Alcohol pricing scheme is illegal, minister says
The government remains convinced that minimum unit pricing for alcohol is illegal under European law, despite the Scottish government’s determination to press ahead with the policy.
Economic secretary to the Treasury Chloe Smith told MPs the government believes minimum pricing “could be incompatible with article 34 of the treaty of the functioning of the European Union”, and also said imposing higher VAT on drinks sold in supermarkets would breach European law.
In a debate secured by Tory backbencher Dr Sarah Wollaston, a succession of MPs said the UK’s problem with alcohol stemmed largely from discounting in the off-trade.
Wollaston said: “There is a wealth of evidence to link alcohol price increases and reduced rates of homicide, rape, robbery, assault, motor vehicle theft and domestic violence.”
She added: “The widening gap between the price of on-licence and off-licence alcohol is becoming far more significant and is fuelling the rise in home drinking. Harms are not going down as we might expect as a result of the small fall in overall consumption, because of the low-price deals that are still very widely available in supermarkets, garages and convenience stores pretty much around the clock.”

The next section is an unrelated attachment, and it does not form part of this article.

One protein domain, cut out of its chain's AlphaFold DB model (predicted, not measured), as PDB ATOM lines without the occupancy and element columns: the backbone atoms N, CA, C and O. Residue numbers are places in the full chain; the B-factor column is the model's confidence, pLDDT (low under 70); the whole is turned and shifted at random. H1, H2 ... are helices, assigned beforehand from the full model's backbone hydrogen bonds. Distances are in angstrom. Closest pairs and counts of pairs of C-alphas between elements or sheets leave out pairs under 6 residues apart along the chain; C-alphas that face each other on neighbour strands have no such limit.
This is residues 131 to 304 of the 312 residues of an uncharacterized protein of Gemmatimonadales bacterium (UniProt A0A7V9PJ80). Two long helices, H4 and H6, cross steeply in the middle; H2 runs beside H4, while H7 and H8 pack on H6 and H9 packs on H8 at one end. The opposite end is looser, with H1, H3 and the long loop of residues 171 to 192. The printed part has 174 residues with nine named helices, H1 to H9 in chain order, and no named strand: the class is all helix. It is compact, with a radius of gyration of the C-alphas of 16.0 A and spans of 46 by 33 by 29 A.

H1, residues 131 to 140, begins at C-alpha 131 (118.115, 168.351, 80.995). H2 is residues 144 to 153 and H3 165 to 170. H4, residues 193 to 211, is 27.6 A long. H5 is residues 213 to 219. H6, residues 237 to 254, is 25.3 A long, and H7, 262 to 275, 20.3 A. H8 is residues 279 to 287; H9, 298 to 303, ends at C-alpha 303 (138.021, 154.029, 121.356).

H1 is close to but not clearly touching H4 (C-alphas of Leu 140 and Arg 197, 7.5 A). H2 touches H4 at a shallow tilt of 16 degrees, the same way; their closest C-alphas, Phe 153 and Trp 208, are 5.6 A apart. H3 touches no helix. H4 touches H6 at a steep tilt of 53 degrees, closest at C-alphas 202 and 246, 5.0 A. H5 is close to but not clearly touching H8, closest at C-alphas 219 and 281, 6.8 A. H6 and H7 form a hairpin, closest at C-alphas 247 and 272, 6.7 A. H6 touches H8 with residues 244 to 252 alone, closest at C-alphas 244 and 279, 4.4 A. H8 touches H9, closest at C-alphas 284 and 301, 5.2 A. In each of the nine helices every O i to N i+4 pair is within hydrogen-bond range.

During the debate, Asda was criticised for labelling a 68p four-pack of ale as “smart price”, and Tesco was condemned for marketing tactics that encouraged shoppers to buy from English stores when minimum pricing for alcohol is introduced in Scotland.
Smith said she shared concern about alcohol abuse and would consider evidence-based proposals to deal with it, in addition to measures already taken by the coalition.